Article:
The U.S. Embassy in Yemen, where Linda Howard was posted in 2007. (Mohamed Al-Sayaghi/Reuters)

A former U.S. diplomat has for the second time been found liable for enslaving and sexually trafficking a housekeeper while posted at the U.S. Embassy in Yemen.

A jury in federal court in Alexandria, Va., agreed Monday that the former envoy, Linda Howard, and her Australian husband, Russell Howard, forced an Ethio­pian maid into sexual slavery in 2007, repeatedly raping her. Linda Howard was ordered to pay $3 million in damages to the now 30-year-old woman, identified only as Sarah Roe, who lives in Virginia.

Five years ago the couple were found liable in the same court for trafficking another Ethio­pian housekeeper in 2008. They were ordered to pay her $3.3 million. However, the couple had already fled from Arlington, Va., to Australia and contested the judgment there. The case was settled in 2015.

Linda Howard left the State Department in 2013; her husband died in 2012. She denied the new allegations and argued that Roe could not sue for civil damages under a human trafficking law that did not pass until 2008.

According to court filings, Roe began working for the Howards in Sanaa, Yemen, in 2007, when Linda Howard was a Foreign Service officer in the U.S. Embassy’s Information Program Center. Roe was promised a monthly salary of $150 as well as visa help, medical treatment, support for her daughter and the opportunity to follow the family to Linda Howard’s next posting in Germany.

She alleged that she was told she must move in with the family, selling the possessions she had acquired in Yemen, and keep Russell Howard happy while his wife was at work.

Roe claims that she was told to wear a skimpy uniform that Linda Howard sewed herself but refused. Russell Howard took her to a mall and bought lingerie, a thong and two miniskirts, which she said she also refused to wear once she realized that was his intention.

From early on, Roe alleged, both husband and wife would grope her and demand that she have sex with them. Soon, she said, Russell Howard was raping her twice a day, telling her it was part of her job. When she protested, she said, he would hit her and throw things at her and threaten to put her in jail. Linda Howard, in Roe’s account, sometimes joined in. She alleged that Russell Howard dragged her to the hospital so she could be fitted with an IUD against her will.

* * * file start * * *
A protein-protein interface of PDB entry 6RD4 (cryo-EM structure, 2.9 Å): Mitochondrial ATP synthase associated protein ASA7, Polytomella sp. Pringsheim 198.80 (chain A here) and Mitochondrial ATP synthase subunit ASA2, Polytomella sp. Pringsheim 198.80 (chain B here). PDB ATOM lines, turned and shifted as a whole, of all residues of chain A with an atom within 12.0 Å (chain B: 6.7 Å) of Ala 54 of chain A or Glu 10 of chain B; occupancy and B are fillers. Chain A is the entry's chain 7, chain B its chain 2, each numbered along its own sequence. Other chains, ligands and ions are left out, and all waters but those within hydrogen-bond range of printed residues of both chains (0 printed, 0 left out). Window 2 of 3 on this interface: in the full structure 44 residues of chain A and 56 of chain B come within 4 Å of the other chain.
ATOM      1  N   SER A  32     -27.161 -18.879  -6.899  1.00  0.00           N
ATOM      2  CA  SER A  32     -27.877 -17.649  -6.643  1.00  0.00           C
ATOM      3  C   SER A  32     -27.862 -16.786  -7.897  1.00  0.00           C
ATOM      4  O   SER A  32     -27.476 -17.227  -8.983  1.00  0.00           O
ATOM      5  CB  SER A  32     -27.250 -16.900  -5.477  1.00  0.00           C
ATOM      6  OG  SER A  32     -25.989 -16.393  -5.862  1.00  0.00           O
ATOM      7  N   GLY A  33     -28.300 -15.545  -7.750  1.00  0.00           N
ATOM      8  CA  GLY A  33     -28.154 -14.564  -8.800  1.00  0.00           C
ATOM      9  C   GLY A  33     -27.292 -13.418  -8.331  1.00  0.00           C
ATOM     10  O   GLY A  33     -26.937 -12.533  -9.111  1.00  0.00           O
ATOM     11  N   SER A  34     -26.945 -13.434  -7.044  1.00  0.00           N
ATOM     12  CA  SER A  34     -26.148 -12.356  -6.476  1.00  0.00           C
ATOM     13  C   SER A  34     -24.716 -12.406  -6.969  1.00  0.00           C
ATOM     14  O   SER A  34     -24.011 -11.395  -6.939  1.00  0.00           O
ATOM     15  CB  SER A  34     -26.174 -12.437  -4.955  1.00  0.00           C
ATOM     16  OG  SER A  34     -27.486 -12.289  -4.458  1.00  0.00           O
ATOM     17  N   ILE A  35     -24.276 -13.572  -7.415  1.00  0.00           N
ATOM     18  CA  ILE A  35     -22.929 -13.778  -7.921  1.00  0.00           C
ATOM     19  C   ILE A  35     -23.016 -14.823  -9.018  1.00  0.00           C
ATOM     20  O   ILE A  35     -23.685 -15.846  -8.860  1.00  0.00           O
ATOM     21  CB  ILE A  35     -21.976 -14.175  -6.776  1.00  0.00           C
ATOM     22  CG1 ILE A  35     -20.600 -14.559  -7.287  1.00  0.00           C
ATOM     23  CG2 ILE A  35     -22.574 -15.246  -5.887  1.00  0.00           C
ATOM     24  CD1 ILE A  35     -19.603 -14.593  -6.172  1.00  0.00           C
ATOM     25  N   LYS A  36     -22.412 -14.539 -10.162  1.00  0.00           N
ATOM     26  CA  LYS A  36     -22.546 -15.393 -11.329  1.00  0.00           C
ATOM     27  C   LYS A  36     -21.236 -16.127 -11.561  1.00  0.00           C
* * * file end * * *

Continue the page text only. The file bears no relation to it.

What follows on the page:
The couple would show her explicit photographs of previous housekeepers, she said, shouting, “She did it, why can’t you?”

Roe was closely monitored and seldom allowed to leave the house alone. She was also forced to work 85 to 90 hours a week, according to her complaint. The Howards took her passport, she said, and did not renew her visa as promised. According to Roe, the couple had gotten the husband of another former housekeeper put in prison.

“I cried all the time,” Roe wrote in an affidavit.

Along with the threat of retribution, Roe said she was afraid of the social and legal consequences in Ethiopia of being raped by a woman.

“It is . . . shameful and illegal to have any homosexual contact in my country,” she wrote in an affidavit to the court. “It does not matter that I was an unwilling victim of Linda Howard’s sexual advances; they would be viewed just the same by my family and friends and by the authorities.”

After about seven months, she says Russell Howard became enraged by her continued resistance to his sexual assaults and threw her out of the house. She said she found a place to stay through an acquaintance at the embassy. Three or four days later, she said Linda Howard helped her find a job at a restaurant in the compound. Roe believes she did so to keep her silent.

Roe’s allegations closely track those of the Jane Doe, who won a civil suit against the Howards in 2012. Doe traveled with the couple from Yemen to Linda Howard’s next posting in Tokyo. She also alleged that Russell Howard repeatedly raped her, that Linda Howard told her to keep him happy, and that she was isolated and threatened. After she fled in the middle of the night for home, Russell Howard followed her and had charges filed against her in Ethi­o­pia, she alleged.

“The crime, involving sexual assaults, forced labor, and trafficking is particularly depraved,” U.S. District Judge Liam O’Grady wrote at the time.

Attorneys for Howard and Roe did not immediately return requests for comment.